Preparing the samples for DNA sequencing

Elodie's work focuses on functional metagenomics - a method by which DNA fragments from a community of microbes are inserted into a bacterial host, with the aim of identifying the function of specific genes. If a DNA fragment carries for instance an antibiotic resistance gene, this will enable the bacterial host to grow in the presence of the antibiotic. In this methodology, fragments are ligated to specific markers that allow the easy identification of the antibiotic resistance genes by DNA sequencing

In this project, the bacterial host Escherichia coli is used. It is itself sensitive to antibiotics, but becomes resistant when it receives DNA from the microbial community that confers antibiotic resistance.

- What I have been doing is to prepare this material so that it is ready to be sequenced. We need to make sure that we are only using the cells with the right DNA fragments. When we have made sure we have only the right cells, we put them on plates containing different antibiotics. If they start forming colonies, it is very likely that they are resistant to the antibiotic on the plate. Once the DNA sequencing results are obtained, we will know the identity of the resistant genes.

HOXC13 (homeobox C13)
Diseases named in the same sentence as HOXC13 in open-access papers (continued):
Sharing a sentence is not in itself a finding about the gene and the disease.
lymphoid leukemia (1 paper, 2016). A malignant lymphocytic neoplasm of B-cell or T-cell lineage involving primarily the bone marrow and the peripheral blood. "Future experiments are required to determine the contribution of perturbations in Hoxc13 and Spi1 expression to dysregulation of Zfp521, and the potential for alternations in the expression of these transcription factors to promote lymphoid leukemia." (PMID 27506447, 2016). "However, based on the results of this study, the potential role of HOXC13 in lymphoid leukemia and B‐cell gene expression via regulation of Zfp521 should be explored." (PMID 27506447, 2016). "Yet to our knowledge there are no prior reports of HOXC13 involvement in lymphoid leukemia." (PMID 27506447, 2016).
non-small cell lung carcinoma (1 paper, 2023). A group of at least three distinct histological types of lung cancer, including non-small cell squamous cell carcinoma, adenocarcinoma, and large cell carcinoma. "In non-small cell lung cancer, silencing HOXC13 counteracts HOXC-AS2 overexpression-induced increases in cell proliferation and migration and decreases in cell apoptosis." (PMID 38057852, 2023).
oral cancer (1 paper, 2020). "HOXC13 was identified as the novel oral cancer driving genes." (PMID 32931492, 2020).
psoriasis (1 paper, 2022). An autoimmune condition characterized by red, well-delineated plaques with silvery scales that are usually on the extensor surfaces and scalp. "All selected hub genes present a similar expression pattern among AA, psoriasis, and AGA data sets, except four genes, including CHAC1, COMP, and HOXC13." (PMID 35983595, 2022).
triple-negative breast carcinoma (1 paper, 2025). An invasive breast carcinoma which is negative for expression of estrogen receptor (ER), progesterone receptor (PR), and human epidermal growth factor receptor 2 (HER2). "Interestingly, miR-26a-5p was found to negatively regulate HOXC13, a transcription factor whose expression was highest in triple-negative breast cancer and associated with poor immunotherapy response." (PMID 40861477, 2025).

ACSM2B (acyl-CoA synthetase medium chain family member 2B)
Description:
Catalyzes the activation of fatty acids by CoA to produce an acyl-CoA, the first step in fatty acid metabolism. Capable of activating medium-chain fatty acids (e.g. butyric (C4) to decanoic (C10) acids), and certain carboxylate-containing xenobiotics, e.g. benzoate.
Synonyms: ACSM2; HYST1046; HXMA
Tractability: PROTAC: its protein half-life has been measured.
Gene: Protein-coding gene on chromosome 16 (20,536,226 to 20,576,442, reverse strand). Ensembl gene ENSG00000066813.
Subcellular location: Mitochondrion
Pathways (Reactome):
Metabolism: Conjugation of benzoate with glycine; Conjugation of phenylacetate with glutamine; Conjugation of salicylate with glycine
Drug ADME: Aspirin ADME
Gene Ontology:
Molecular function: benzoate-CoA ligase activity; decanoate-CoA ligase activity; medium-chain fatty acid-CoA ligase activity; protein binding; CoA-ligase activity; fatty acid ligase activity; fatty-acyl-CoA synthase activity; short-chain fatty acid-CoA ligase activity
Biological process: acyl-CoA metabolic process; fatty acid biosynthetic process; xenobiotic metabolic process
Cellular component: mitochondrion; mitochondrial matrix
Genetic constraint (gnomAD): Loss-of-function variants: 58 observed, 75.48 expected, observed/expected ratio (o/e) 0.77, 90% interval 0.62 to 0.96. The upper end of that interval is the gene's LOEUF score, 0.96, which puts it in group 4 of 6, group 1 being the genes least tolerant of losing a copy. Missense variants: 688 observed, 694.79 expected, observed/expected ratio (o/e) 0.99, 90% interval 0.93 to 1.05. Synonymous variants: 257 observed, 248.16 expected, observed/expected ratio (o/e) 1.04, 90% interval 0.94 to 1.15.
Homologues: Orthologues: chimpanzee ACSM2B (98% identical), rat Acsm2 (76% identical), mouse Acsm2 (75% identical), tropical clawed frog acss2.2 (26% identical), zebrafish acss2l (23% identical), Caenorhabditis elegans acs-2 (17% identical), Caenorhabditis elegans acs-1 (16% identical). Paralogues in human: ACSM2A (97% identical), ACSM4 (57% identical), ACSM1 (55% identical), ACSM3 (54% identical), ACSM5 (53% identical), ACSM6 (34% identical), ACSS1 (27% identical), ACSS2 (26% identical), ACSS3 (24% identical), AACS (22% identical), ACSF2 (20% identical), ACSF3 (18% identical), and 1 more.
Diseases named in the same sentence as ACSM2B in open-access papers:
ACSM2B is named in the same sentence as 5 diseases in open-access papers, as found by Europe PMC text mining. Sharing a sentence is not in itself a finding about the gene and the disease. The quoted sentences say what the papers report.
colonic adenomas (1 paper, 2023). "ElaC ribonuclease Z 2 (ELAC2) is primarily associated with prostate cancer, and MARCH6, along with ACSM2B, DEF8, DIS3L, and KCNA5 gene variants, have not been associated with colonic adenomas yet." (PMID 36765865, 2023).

Image may contain: text, line.
Illustration of the functional metagenomics process: Step 1-8 shows the process of selecting and preparing the cells to be tested for antibiotic resistance and sent to sequencing. 9. The selected cells are put on plates with antibiotic. If they start making colonies, they are probably resistant to antibiotics. 10, 11, 12. The cells are sent to sequencing: After the sequencing Elodie and the researchers will know which genes cause antibiotic resistence. Illustration: Elodie Charvet

Which genes are resistant?

- In the last years we have focused our attention into the challenges posed by the dramatic increase in antibiotic resistance, says professor Fernanda Petersen. - Functional metagenomics, which is the focus of Elodie’s project, enables the identification of resistance genes from bacteria that we can not culture in the laboratory. In addition, it has the potential to reveal mechanisms of resistance that remain undiscovered. These are important in providing information that can be used in surveillance and in the development of new antimicrobial strategies.

Elodie Charvet in lab with lab tools and white lab coat
Elodie in the lab. Photo: Ingar Arnodd Storfjell, OD/UiO

Elodie is going back to Clermont-Ferrand in the start of August, to finish her master's degree. But she will not forget the samples just yet:

- I am already looking forward to seeing the results of the DNA sequencing, and fortunately the group have promised to send me the results. I am especially excited to see if new resistance genes have developed during the course of antibiotic treatment.

Published Aug. 6, 2019 12:15 PM - Last modified Sep. 3, 2019 11:37 AM